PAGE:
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Serving Caregivers Before Crisis Rhonda J. V. Montgomery, Ph.D. University of Kansas.

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Presentation on theme: "Serving Caregivers Before Crisis Rhonda J. V. Montgomery, Ph.D. University of Kansas."— Presentation transcript:

1 Serving Caregivers Before Crisis Rhonda J. V. Montgomery, Ph.D. University of Kansas

2 Diversity of Burdens  Difficult tasks/Physical Health  Time for other responsibilities  Task Overload  Privacy  Loss of Roles  Isolation  Financial Burden  Guilt

3 Differences translate to need for different types of support u Education/Information u Support Groups u Respite care u Care Management

4 Rationale for Support Burden Care Exhaustion Abuse Placement

5 Rationale for Support Burden Care Exhaustion Abuse Placement Support

6 Does this Rationale Hold?  Care does not always lead to burden  Diversity of burdens  Support does not always reduce burden  Not all caregivers will use support

7 Relief Comes When:  COST < or = RELIEF  COST = Time + Physical Energy + Emotional Energy

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10 Maximize Relief With Optimal Service  Education  Counseling  Care Management  Support Groups  Respite Care In-home Day Care Residential

11 Maximize Effectiveness with Optimal Dosage  Quantity  Frequency  Timing

12 The caregiving career is a process of identity change  Wife to Caregiver  Husband to Caregiver  Daughter to Caregiver  Son to Caregiver  Friend to Caregiver

13 An optimal change process:  Continuous - not abrupt  Accelerates the period between self identification (#2) and seeking service (4)  Lengthens the period between seeking service (#4) and nursing home placement (#6)

14 Optimal supports facilitate identity shift  Teach caregivers about the caregiving role  Inform caregivers about options for care behaviors  Inform caregivers about options for supports  Teach caregivers to use supports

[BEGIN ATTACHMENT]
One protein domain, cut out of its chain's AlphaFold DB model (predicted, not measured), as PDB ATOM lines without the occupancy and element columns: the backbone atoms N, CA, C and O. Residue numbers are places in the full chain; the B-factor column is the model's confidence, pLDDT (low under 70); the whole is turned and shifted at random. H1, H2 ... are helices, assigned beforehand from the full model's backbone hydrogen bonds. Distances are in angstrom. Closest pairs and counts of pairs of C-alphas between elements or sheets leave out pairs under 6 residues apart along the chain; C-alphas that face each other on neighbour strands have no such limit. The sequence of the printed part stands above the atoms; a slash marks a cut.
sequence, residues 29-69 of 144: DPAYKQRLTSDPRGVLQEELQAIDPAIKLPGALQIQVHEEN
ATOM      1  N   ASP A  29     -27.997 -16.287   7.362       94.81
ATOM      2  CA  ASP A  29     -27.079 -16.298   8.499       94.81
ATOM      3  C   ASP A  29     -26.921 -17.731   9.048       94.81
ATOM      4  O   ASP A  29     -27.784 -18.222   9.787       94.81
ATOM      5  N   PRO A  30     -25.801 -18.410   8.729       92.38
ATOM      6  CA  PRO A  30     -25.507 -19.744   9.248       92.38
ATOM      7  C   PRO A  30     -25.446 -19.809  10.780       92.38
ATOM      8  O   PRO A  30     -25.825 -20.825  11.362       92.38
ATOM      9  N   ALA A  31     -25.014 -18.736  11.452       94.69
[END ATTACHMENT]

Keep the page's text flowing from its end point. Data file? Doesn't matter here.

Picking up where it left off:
15 Caregiving career: child #4 #2 #3 #4

16 Caregiving career: child #6 #2 #3 #5 #6#4

17 Caregiving career: child #2 #3 #5 #6 #4

18 Education Programs  Children: –Disease Process –Community Based Services –Legal and financial information  Spouses –Coping skills –Behavior management –In-home supports

19 Support Groups  Children –Extending support network –Knowledge of community services –More easily attend if offered at the right time of day  Spouses –Changes in marital relationships –Encourage seeking and using supports –Options for respite care –Coping with grief and guilt –Self care –Often need transportation and respite care to attend

20 Three Patterns of Respite Use  Brief use: 2 months or fewer  Average Users ( 9 to 12 months)  Long Term Users (18 or more months)

21 Brief Users comprise  30% of Clients  families who seek services that do not meet their need  Dissatisfied Consumers

22 Brief Users Cost Money  Add to turnover  Increase need for marketing efforts  Increase staff time  Take up spaces that others could benefit from

23 Day Care  Best for clients with –limited disabilities –who are non-aggressive –who do not engage in problem behaviors  Well used by minority groups when –appropriately targeted –appropriately marketed  Not easily used when care needs are high  Preferred by working caregivers when –Hours match work schedules –Available daily

24 In-Home Respite Most Used  Recipient resides with Caregiver  Most impaired clients  White  Caregiver is a Spouse

25 Implications for Providers  Not all services meet the needs of all people.  Day Care programs can reduce the number of brief users by Appropriate marketing Relating clear expectations to clients  In-home programs best when they are staffed by paid staff who can provide personal care and Assist with health needs.

26 Implications for Delivery of Services  Identify the “Serviceable Moment” clear expectations respect flexibility  Communicate

27 Remember the client is the family Support means help for the caregiver that is more valuable than the cost of using the service.

28 Reference  RJV Montgomery & K.D. Kosloski, “ Change, Continuity and Diversity Among Caregivers”


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